Most campaigns Today don’t do any of the things successful grassroots leaders of the past said you must always do, while doing all the things they said you mustn’t.
In the last 125 years, American grassroots campaigns have forced legislatures to pass laws on women’s suffrage, social security, civil rights, wilderness, clean air and clean water. In each of these campaigns public opinion was mobilized to compel elected officials to pass measures politicians and corporations abhorred. Although all these campaigns used similar strategies and tactics, yesterday’s proven organizing methods are rarely found in today’s campaigns, except in vanishingly diminished form.
Whether you hope to use grassroots organizing and mobilization to stop a bad project in your neighborhood or reform our political system, five elements seem to be common to all past and current successful grassroots campaigns. If you omit one element, you may achieve success for a time, but your success might only be temporary, as with Prohibition, which was later repealed. Or you may solve a problem here at the price of acquiescing to the creation of a problem elsewhere. My three books, Organize To Win, show how to use very specific tools for organizing grassroots campaigns on any scale. But all of their tools and guides are always embedded in a few foundational principles which are indispensable in any campaign which seeks a long-term impact. Successful campaigns:
- change the way a majority of a jurisdiction’s voters view the issue.
- use barnstorming, traveling educators and speakers to educate those voters.
- have charismatic leaders who care more about the issue than life itself.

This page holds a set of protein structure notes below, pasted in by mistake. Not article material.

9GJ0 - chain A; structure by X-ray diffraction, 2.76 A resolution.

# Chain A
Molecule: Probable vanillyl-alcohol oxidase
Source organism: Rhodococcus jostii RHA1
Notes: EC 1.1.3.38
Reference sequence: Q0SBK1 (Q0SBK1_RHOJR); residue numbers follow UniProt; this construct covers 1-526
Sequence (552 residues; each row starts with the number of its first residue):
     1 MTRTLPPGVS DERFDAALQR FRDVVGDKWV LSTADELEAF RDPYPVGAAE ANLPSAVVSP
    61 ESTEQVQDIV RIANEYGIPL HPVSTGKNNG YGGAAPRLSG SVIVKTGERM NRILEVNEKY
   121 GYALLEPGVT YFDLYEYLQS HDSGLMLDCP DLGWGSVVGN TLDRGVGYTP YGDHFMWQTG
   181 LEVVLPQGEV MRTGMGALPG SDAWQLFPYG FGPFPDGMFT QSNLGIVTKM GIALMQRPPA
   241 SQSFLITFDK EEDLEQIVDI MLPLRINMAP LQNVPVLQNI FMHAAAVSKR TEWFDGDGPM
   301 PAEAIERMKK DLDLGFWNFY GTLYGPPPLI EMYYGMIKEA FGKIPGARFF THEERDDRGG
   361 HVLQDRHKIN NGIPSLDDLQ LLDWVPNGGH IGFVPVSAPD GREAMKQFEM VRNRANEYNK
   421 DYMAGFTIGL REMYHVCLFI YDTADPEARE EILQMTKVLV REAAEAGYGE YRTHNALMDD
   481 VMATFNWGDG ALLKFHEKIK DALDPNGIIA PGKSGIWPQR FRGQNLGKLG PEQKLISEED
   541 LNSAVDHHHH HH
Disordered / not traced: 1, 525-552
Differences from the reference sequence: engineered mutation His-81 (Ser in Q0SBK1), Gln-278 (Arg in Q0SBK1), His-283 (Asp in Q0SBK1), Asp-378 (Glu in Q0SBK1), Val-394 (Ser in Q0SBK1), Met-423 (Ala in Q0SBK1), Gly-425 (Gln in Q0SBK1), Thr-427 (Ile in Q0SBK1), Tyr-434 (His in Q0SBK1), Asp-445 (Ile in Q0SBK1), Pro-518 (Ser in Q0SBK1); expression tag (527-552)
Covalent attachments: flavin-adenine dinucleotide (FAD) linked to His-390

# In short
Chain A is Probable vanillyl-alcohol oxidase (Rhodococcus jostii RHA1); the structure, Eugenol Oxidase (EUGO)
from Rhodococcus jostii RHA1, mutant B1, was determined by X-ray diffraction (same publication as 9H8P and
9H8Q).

- never involve foundations or nonprofits because controversial change means fighting corporations or doing electoral politics; “grantees” usually aren’t permitted to do either.
- establish active local organizations in numbers appropriate to the geographical scope of their issue, with dues-paying members, officers, meetings, newsletters, and programs.
Change the Majority View
The movements for prohibition and civil rights show the differences between campaigns that change voters’ views and those that don’t. In 1919, the 18th Amendment outlawing alcoholic beverages was passed after a long, successful fight by a national grassroots campaign against alcohol, which began before 1900. Its leader was Wayne Wheeler, a master organizer who was for a time the most powerful political person in the U.S.
Prohibition’s first important success was the defeat of 60 incumbent legislators in Ohio who refused to support state prohibition legislation. The victory showed the country that politicians who did not support prohibition could be defeated in primaries. The campaign proved—better than any other grassroots campaign ever conducted—that if you make legislators afraid of losing their jobs, you can pass anything, even legislation they oppose. But prohibition’s subsequent repeal in 1933 reflects its flaw. It never fundamentally altered the majority American view that drinking was OK. In fact, more people drank after prohibition than before.
A similar thing happened with the civil rights movement in the 1870s, which produced the 14th and 15th Amendments of 1868-1870 that gave blacks the right to vote. After these amendments passed, about 2,000 black people were elected to public office in the Deep South, including 14 congressmen and two senators. But white people after the Civil War, including many abolitionists, still believed in white supremacy. So, beginning in the 1880s white terrorist groups began murdering blacks who held office or tried to vote. By 1900, black voters and black elected officials had been eliminated throughout the South, although the amendments giving them the right to vote were still on the books. Prohibition and the civil rights amendments changed laws without changing public opinion. These laws were simply ignored, as are most laws which lack public support.
However, in the 1960s Martin Luther King began a grassroots civil rights educational campaign that persuaded a majority of voters nationally that blacks should have the same rights as whites. Only then were civil rights laws passed that a majority of the country would allow the government to enforce.
Use Barnstorming Speakers to Educate Voters